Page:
Mongolia is a fascinating country to the north of China and south of Russia. We may associate Mongolia with Genghis Khan (or with Altantuyaa, for those with interest in regional news) but Mongolia is a unique travel destination with so much to offer – vast, beautiful landscapes with blue sky and interesting history and culture. Our recent trip to Mongolia allowed us to experience its majestic mountains and endless plains as well as its vibrant city life and, of course, its food.
Mongolia Travel Log
Mongolia was a somewhat offbeat travel destination for the ordinary patrons. Our short tip to Mongolia in June 2019 turned out to be an engaging and delightful experience. With so much seen and learnt in Mongolia, this will be the first of several parts of our travel log. We will let the photos do much of the storytelling of our visit to a small part of a very big country with a land area of 1.6 million square kilometres.
Singaporeans can travel visa-free to Mongolia for 30 days. MIAT Mongolian Airlines has regular flights from Changi to Ulaanbator, with stopovers in Hong Kong or Seoul. Our return tickets on economy class was about S$1,100 each. Our flight from Singapore to Honk Kong was actually operated by Cathay Pacific. The Hong Kong to Ulaanbator leg was on an old Boeing 737-800 operated by MIAT. The seats were rather small and the flight time of about 4.5 hours felt longer. Food on board was nice though.
Ulaanbaatar (previously referred to as Ulan Bator), is the capital and largest city of Mongolia. It has a population of of about 1.5 million people (roughly half of the entire population of Mongolia). The drive from the Chinggis Khan International Airport to the city centre was about 30 minutes.
Ulaanbaatara, referred to by residents as UB, is a sprawling commercial city. It has its shining modern towers as well as Soviet era buildings. There are swanky gated condominiums as well as shanty towns. The traffic congestion on its roads is not unlike the typical congestion in places like Kuala Lumpur. About 80% of the cars we saw on the roads were Toyotas. We were told most of them were imported used cars. However, we saw more than a few gleaming Lexus and German luxury marques on the roads as well.
The centre of the city is the huge Great Chinggis Khaan Square. Government offices, the central business district, the embassies row and shopping malls are mostly within walking distance of the square.
We stayed in Novotel Ulaanbaatar located at the heart of the city centre, within walking distance of the Great Chinggis Khaan Square. There is a shopping mall and supermarket nearby.
It is a very well appointed modern hotel with all the usual facilities you would expect. The room was spacious. There were more than 200 channels on the TV and free wifi was available. The service was friendly and efficient. We paid about S$130 per room for a night, and the price included breakfast.
Shopping in Ulaanbaatar
There are many shopping malls and supermarkets in Ulaanbaatar. The most upmarket mall we saw was the Shangri-La Mall annexed to the Shangri-La Hotel. Converse, Geox and Timberland were among the brands that could be found there.
The State Departmental Store is a multi-storey department store that seemed popular with the locals. International and Mongolian brands are well represented. You can find a whole range of merchandise from cosmetics, clothing and shoes to crockery, camping equipment and music CDs there.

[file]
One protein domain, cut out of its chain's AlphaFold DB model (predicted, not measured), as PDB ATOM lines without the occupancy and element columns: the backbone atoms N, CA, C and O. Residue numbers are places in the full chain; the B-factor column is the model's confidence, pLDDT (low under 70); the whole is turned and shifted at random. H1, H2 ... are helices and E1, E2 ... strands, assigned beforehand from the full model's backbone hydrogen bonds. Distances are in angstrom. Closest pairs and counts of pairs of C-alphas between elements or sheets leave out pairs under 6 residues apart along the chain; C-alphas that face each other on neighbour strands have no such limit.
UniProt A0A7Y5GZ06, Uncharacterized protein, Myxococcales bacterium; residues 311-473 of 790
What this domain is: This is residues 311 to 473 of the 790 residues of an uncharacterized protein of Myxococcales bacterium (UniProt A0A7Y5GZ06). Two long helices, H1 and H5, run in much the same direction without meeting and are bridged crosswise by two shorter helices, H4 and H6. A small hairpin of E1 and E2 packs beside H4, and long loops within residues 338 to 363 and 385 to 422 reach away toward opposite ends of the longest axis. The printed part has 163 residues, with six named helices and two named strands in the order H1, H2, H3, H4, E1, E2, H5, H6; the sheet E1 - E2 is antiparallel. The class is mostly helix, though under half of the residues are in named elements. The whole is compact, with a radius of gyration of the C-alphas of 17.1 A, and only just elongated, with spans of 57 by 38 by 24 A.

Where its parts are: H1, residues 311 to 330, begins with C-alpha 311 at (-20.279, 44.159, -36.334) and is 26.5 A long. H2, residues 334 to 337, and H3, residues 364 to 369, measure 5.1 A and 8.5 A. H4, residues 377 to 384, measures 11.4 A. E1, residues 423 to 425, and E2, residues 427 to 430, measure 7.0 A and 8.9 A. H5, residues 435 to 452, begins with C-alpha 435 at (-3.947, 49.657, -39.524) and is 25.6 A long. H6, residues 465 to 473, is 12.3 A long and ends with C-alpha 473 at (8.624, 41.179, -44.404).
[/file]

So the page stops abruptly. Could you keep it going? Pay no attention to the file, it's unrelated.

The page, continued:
We also visited Mary & Martha Fair Trade Shop which has a good range of handicrafts and souvenirs.
For the thrill of bargaining, there is always the street markets, the biggest one of which is Naran Tuul (which means The Black Market).
Eating in Ulaanbaatar
Ulaanbaatar has a vibrant and cosmopolitan dining scene. We were surprised by the number of Korean restaurants and cafes we saw in the city. There is no lack of Japanese, Chinese and Italian restaurants and you can find Latin American, Ukrainian, Indian, Thai and American food there. We even saw a restaurant advertising Singaporean food.
We were taken to Aypa, a Mongolian restaurant frequented by the locals. It had quaint eclectic decor.
The pictures of the menu below will give you an idea of the food served in a typical Mongolian restaurant and the prices of the food and drinks. Currently, 2,000 Mongolian Tugrik (MNT) is about 1 Singapore Dollar (SGD). A one dish meal of chicken noodle soup would be about S$4.
We tried some of their noodles dishes as well as the beef with rice and horse meat with potatoes. The meal was not bad but not something to rave about. Well, the horse meat tasted like beef.
A Local Cafe
Cafe Camino is said to be one of the best local cafes in Ulaanbaatar. The interior looked like any modern hip cafe you would find in big Asian cities.
They roast their own coffee beans. Their coffee was excellent and their other beverages and cakes were good too.
Local Ice Cream
Milk Ice Cream is popular and you can find ice cream kiosks all over the city.
Vibrant International F&B Scene
We also had Korean and Japanese meals of very good standards in Ulaanbaatar.
There is a Chinese restaurant in Novotel. We had a meal there. The photo above shows the three dishes we ordered. The portions were huge and could probably feed 8 to 10 persons. The total bill for the three dishes, including service charge, amounted to about S$25.
Cafes and fast food restaurants like Toms N Toms, KFC and Pizza Hut are not hard to find in Ulaanbaatar.
Ulaanbaatar – an interesting vibrant city
We did not spend too much time in Ulaanbaatar and there would be much more to experience and see. What we got was just a glimpse of the vibrant and interesting city. We would have no hesitation in recommending a visit to the capital city of Mongolia. We would certainly like to go back to Ulaanbaatar one day.
The Ordinary Patrons | Real Dining Experience of Ordinary People
an independent Singapore food blog